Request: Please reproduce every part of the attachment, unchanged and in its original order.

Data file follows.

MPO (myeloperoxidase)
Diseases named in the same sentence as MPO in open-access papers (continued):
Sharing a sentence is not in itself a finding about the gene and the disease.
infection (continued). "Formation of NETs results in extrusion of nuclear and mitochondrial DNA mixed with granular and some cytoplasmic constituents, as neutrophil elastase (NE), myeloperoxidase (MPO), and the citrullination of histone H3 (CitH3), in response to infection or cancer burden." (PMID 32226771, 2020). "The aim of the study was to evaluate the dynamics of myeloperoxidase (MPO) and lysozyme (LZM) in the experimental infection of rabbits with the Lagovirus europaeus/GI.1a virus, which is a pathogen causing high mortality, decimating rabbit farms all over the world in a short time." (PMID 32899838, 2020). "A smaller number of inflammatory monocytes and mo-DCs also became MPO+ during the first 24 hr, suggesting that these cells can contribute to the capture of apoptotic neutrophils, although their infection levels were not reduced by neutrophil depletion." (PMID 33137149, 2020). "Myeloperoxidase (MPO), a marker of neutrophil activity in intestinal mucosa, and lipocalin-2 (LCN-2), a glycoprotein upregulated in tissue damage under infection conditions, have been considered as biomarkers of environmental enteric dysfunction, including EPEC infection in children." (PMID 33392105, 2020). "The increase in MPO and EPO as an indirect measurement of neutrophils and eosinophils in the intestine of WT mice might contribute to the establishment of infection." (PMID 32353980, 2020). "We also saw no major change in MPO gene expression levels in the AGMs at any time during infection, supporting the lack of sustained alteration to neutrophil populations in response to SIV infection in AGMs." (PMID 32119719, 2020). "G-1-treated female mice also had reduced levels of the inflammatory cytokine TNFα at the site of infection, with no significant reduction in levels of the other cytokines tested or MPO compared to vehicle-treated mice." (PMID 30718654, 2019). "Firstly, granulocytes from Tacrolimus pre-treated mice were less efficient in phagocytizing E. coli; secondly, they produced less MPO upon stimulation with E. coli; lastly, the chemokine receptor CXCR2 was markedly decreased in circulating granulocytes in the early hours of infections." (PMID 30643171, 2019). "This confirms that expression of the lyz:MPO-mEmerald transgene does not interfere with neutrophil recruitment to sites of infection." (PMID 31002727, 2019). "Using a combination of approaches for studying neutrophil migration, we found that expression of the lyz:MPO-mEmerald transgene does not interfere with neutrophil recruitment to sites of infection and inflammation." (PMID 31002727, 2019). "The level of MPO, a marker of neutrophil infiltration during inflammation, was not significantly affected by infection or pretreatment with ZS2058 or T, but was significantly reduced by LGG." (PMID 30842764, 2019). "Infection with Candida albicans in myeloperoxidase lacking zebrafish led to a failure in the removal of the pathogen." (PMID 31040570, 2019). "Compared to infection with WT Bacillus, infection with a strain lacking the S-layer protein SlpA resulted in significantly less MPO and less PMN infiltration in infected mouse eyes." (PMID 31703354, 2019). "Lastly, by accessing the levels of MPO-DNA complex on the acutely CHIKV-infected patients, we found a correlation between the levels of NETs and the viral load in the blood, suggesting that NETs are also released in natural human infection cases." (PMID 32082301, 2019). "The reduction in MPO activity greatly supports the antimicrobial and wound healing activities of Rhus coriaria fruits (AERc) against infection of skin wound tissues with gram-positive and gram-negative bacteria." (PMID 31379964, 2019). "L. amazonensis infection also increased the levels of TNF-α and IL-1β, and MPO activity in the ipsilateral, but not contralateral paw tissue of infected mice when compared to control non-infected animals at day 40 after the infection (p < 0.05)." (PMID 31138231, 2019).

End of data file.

MPO (myeloperoxidase)
Diseases named in the same sentence as MPO in open-access papers (continued):
Sharing a sentence is not in itself a finding about the gene and the disease.
infection (continued). "Formation of NETs results in extrusion of nuclear and mitochondrial DNA mixed with granular and some cytoplasmic constituents, as neutrophil elastase (NE), myeloperoxidase (MPO), and the citrullination of histone H3 (CitH3), in response to infection or cancer burden." (PMID 32226771, 2020). "The aim of the study was to evaluate the dynamics of myeloperoxidase (MPO) and lysozyme (LZM) in the experimental infection of rabbits with the Lagovirus europaeus/GI.1a virus, which is a pathogen causing high mortality, decimating rabbit farms all over the world in a short time." (PMID 32899838, 2020). "A smaller number of inflammatory monocytes and mo-DCs also became MPO+ during the first 24 hr, suggesting that these cells can contribute to the capture of apoptotic neutrophils, although their infection levels were not reduced by neutrophil depletion." (PMID 33137149, 2020). "Myeloperoxidase (MPO), a marker of neutrophil activity in intestinal mucosa, and lipocalin-2 (LCN-2), a glycoprotein upregulated in tissue damage under infection conditions, have been considered as biomarkers of environmental enteric dysfunction, including EPEC infection in children." (PMID 33392105, 2020). "The increase in MPO and EPO as an indirect measurement of neutrophils and eosinophils in the intestine of WT mice might contribute to the establishment of infection." (PMID 32353980, 2020). "We also saw no major change in MPO gene expression levels in the AGMs at any time during infection, supporting the lack of sustained alteration to neutrophil populations in response to SIV infection in AGMs." (PMID 32119719, 2020). "G-1-treated female mice also had reduced levels of the inflammatory cytokine TNFα at the site of infection, with no significant reduction in levels of the other cytokines tested or MPO compared to vehicle-treated mice." (PMID 30718654, 2019). "Firstly, granulocytes from Tacrolimus pre-treated mice were less efficient in phagocytizing E. coli; secondly, they produced less MPO upon stimulation with E. coli; lastly, the chemokine receptor CXCR2 was markedly decreased in circulating granulocytes in the early hours of infections." (PMID 30643171, 2019). "This confirms that expression of the lyz:MPO-mEmerald transgene does not interfere with neutrophil recruitment to sites of infection." (PMID 31002727, 2019). "Using a combination of approaches for studying neutrophil migration, we found that expression of the lyz:MPO-mEmerald transgene does not interfere with neutrophil recruitment to sites of infection and inflammation." (PMID 31002727, 2019). "The level of MPO, a marker of neutrophil infiltration during inflammation, was not significantly affected by infection or pretreatment with ZS2058 or T, but was significantly reduced by LGG." (PMID 30842764, 2019). "Infection with Candida albicans in myeloperoxidase lacking zebrafish led to a failure in the removal of the pathogen." (PMID 31040570, 2019). "Compared to infection with WT Bacillus, infection with a strain lacking the S-layer protein SlpA resulted in significantly less MPO and less PMN infiltration in infected mouse eyes." (PMID 31703354, 2019). "Lastly, by accessing the levels of MPO-DNA complex on the acutely CHIKV-infected patients, we found a correlation between the levels of NETs and the viral load in the blood, suggesting that NETs are also released in natural human infection cases." (PMID 32082301, 2019). "The reduction in MPO activity greatly supports the antimicrobial and wound healing activities of Rhus coriaria fruits (AERc) against infection of skin wound tissues with gram-positive and gram-negative bacteria." (PMID 31379964, 2019). "L. amazonensis infection also increased the levels of TNF-α and IL-1β, and MPO activity in the ipsilateral, but not contralateral paw tissue of infected mice when compared to control non-infected animals at day 40 after the infection (p < 0.05)." (PMID 31138231, 2019).